Welcome to The Social Change Diaries. I am your host Vanessa Wakeman. This is our final episode of the season on leadership. As I reflect and think about all of the guests that have been so generous with us this season, and shared their expertise, I’m really grateful for all of the information that has been shared, and the different perspectives that we’ve gotten to familiarize ourselves with and really think about the many options for leadership. Today, I have the pleasure of interviewing Patrice Tanaka. Patrice and I are both profiled in a book, Diverse Voices: Profiles in Leadership, which highlights the stories of leaders of color in the PR industry. I wanted to talk to Patrice because her career highlights courageous choices in her leadership, that I think that all of our listeners can learn from.

Patrice is a serial entrepreneur, having co-founded three award winning PR and marketing firms. Including the largest employee owned PR agency in the US. After a successful 35 plus year PR and marketing career, Patrice started Joyful Planet, a business and life strategy consultancy, working with individuals and organizations to discover and actively live their purpose, to unleash greater success, fulfillment, and joy in their personal lives, in their professional lives, and in their communities.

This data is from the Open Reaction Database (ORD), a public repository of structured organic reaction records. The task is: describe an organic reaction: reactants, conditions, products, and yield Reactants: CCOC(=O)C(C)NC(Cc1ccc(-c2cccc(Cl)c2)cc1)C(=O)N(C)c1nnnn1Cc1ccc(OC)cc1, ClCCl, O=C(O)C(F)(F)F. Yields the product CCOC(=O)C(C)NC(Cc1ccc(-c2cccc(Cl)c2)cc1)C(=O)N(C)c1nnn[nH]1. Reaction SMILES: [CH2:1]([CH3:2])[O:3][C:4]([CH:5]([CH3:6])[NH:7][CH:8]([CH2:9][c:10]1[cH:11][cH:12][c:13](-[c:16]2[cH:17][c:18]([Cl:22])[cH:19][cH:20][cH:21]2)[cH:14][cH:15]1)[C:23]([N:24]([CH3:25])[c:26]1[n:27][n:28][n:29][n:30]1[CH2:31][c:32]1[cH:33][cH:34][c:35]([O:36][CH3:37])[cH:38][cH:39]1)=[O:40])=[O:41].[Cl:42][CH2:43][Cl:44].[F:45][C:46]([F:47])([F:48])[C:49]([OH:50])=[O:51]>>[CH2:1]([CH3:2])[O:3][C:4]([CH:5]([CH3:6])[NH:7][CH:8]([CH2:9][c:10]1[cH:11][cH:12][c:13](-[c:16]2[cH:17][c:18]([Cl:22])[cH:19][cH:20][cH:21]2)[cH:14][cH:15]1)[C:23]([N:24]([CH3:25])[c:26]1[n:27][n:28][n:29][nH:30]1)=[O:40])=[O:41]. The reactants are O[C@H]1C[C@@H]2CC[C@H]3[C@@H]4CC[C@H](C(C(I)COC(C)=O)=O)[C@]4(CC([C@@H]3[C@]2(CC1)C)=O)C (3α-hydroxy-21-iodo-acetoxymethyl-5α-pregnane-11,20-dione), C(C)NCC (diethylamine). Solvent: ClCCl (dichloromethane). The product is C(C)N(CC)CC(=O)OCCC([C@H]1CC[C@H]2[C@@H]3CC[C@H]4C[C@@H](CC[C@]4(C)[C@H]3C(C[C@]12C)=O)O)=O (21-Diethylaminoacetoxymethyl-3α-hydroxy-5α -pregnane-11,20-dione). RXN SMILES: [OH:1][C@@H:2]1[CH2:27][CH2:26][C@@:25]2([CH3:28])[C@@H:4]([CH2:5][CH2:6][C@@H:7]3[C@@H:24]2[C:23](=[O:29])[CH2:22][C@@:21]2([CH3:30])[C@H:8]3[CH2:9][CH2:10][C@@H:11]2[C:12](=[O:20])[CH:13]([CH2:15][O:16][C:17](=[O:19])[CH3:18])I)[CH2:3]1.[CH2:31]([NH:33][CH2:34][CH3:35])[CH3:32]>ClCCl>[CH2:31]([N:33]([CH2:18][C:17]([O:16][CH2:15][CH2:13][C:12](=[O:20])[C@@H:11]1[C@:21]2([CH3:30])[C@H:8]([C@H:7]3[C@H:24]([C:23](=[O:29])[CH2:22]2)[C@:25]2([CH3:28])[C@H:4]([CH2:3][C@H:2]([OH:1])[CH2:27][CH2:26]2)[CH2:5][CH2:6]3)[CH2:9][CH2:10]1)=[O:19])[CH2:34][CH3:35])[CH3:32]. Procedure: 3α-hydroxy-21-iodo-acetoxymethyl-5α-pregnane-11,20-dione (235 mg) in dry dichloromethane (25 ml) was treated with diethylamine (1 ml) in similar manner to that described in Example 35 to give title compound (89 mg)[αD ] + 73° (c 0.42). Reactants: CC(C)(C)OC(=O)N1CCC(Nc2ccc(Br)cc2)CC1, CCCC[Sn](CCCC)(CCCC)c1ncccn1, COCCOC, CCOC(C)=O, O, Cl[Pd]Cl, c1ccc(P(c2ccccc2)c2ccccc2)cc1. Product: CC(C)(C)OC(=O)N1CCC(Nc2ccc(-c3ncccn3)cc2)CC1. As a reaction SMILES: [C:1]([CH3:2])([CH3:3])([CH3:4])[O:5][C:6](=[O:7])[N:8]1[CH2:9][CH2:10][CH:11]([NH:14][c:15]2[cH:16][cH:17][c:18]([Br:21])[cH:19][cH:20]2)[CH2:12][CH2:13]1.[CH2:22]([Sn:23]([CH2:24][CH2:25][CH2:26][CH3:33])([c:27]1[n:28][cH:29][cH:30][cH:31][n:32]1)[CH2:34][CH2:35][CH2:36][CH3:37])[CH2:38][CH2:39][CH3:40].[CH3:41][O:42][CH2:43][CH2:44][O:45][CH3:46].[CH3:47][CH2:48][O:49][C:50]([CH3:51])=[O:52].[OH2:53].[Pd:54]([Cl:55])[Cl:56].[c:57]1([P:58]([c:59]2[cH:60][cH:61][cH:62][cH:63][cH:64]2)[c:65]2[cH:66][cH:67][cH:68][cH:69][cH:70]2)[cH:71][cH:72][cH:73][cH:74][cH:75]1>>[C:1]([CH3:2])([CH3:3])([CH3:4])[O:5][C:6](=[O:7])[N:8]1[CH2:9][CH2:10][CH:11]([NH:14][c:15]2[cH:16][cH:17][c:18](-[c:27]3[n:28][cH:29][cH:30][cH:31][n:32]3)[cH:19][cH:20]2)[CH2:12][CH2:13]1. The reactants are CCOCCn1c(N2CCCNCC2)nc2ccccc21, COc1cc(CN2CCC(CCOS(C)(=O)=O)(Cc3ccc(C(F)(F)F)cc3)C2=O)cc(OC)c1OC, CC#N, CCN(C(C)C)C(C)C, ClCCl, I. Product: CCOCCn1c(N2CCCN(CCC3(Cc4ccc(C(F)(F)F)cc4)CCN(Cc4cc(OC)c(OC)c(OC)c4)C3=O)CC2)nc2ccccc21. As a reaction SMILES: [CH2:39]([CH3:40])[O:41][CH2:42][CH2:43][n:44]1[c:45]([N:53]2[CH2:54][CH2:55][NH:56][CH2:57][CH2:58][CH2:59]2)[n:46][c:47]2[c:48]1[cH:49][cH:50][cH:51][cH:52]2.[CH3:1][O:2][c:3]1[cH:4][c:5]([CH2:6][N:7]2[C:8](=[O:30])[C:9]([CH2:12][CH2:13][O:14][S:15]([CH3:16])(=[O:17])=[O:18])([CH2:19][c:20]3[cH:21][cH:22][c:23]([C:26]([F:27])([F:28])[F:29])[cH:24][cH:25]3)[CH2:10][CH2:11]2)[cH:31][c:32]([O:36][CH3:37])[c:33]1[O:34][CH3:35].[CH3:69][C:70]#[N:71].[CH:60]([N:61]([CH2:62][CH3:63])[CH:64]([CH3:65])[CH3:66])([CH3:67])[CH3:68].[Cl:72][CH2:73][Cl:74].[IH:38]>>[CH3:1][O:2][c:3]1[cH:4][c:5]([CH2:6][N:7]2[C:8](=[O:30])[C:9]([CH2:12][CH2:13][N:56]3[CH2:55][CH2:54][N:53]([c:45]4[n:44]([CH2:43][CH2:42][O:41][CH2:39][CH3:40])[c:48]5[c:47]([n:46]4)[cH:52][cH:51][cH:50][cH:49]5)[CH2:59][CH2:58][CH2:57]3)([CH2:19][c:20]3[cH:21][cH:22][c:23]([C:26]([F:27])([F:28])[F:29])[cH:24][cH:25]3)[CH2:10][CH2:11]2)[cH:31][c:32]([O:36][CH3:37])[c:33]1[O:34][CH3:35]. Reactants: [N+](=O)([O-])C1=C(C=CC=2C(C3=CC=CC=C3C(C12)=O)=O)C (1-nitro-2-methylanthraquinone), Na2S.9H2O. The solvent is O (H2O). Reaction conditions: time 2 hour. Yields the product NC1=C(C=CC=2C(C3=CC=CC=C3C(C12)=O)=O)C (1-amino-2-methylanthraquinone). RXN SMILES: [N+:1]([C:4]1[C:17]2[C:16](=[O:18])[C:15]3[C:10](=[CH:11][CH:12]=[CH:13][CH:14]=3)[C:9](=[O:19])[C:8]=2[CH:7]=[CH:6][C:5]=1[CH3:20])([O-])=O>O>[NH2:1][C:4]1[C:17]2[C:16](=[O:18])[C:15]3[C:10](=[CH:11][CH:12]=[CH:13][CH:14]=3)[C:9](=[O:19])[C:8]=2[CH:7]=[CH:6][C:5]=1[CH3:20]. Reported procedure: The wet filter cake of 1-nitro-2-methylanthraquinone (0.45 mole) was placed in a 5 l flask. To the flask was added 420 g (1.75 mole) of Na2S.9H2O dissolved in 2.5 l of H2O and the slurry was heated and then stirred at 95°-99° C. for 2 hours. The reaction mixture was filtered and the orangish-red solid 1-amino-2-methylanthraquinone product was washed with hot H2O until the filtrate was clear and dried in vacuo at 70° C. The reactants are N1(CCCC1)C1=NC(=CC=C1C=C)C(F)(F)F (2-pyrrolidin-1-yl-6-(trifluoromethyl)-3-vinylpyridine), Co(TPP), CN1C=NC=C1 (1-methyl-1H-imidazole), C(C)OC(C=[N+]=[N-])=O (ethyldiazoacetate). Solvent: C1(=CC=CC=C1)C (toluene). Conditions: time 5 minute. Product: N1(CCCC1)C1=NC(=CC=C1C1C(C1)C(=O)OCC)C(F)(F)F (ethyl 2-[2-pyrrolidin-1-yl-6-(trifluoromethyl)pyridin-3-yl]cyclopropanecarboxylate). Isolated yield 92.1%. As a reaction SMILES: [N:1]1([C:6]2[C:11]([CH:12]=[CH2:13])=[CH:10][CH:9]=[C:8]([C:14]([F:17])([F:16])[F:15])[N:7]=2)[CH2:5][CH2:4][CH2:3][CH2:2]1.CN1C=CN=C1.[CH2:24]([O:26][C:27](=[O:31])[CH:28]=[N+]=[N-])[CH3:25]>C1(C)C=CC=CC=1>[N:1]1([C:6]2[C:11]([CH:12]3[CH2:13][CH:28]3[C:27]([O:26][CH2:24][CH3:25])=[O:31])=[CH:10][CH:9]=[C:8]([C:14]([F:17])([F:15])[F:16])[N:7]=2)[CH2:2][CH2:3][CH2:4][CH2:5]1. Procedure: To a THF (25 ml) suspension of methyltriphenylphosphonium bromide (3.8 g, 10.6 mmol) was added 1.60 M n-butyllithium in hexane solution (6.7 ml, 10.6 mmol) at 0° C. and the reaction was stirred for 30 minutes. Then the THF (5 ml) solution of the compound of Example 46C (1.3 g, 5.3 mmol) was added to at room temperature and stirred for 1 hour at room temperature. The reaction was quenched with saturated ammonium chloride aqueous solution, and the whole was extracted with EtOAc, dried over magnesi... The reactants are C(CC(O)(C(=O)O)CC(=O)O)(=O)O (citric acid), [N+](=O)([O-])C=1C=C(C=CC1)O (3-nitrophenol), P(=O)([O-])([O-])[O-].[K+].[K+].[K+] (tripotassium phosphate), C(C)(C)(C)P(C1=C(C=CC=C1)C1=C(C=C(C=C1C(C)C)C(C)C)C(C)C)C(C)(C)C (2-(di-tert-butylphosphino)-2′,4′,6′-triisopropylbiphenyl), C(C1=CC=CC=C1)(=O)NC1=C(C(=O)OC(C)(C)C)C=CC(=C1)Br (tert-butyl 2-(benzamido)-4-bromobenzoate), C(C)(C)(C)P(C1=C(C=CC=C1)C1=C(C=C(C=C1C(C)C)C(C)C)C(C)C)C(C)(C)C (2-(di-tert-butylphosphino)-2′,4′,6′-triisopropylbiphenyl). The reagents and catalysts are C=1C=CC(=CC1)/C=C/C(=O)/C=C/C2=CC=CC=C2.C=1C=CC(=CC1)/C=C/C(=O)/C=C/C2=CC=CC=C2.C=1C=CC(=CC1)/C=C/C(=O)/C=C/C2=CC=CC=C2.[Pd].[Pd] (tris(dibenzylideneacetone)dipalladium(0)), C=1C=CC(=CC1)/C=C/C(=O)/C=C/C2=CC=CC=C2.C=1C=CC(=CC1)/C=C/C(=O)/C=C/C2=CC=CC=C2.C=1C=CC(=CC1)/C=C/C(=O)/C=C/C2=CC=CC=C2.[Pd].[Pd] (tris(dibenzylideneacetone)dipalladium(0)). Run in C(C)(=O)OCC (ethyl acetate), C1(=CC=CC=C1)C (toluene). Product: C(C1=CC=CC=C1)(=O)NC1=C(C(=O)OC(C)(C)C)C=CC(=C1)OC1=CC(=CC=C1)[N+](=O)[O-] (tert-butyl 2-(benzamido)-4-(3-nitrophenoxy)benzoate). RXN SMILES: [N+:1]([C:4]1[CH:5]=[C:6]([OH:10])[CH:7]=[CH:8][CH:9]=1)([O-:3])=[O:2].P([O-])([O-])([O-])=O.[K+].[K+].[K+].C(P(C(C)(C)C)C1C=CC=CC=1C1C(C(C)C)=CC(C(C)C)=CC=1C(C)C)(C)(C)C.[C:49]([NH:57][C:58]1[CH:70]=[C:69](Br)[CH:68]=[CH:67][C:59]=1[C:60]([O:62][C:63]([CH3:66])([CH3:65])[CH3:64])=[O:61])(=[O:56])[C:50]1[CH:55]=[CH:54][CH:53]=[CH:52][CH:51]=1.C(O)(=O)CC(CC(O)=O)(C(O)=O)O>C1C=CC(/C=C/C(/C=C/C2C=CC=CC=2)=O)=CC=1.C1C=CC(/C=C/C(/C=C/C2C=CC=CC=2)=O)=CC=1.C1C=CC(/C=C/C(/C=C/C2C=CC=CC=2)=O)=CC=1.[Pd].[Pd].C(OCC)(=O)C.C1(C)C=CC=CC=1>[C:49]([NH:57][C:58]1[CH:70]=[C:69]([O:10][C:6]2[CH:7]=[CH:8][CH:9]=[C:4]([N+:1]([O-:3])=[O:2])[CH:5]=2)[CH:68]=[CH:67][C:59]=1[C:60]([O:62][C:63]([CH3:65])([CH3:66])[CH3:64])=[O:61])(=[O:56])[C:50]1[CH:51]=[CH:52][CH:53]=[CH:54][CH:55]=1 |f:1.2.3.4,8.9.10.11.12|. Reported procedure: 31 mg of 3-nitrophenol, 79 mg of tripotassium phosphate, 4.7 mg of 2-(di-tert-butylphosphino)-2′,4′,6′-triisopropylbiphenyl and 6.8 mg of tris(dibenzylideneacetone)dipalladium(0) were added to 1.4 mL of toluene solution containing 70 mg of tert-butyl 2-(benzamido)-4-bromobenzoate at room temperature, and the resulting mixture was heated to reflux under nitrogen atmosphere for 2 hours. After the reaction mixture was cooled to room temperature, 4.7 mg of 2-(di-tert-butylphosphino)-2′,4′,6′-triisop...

Life purpose, and organizational purpose are the subjects of Patrice’s best selling books, Beat the Curve, coauthored with renowned management consultant and coach, Brian Tracy. And Performance 360, coauthored with visionary entrepreneur Richard Branson, and other leaders. Patrice has been honored by a host of organizations, including PR Week, as a 2016 hall of fame inductee, The Holmes Report, New York Women in Communications, and Girl Scouts of Greater New York. I am absolutely thrilled to have Patrice on today. 

Folks, today I am super excited to have the legendary, the legend in the PR world, Ms. Patrice Tanaka with us. And we’re going to talk about leadership. Patrice, welcome to The Social Change Diaries. 

Patrice Tanaka:     Oh thank you. I’m excited to be here today, and talking to you, and reconnecting after many, many years, as we discussed earlier. 

Vanessa Wakeman:  Yes, yes, yes. So, Patrice I wanted to talk to you. I feel like so much of your career, and your experience sort of weaves throughout a number of different issues that are top of mind in offices, or coffee shops, or around kitchen tables. So there’s the leadership question, there’s the diversity and inclusion and equity question, there’s the purpose and joy question. And so if you will allow me to sort of take us on a path around a number of questions that I have, I’d love to get your insights about a couple of things.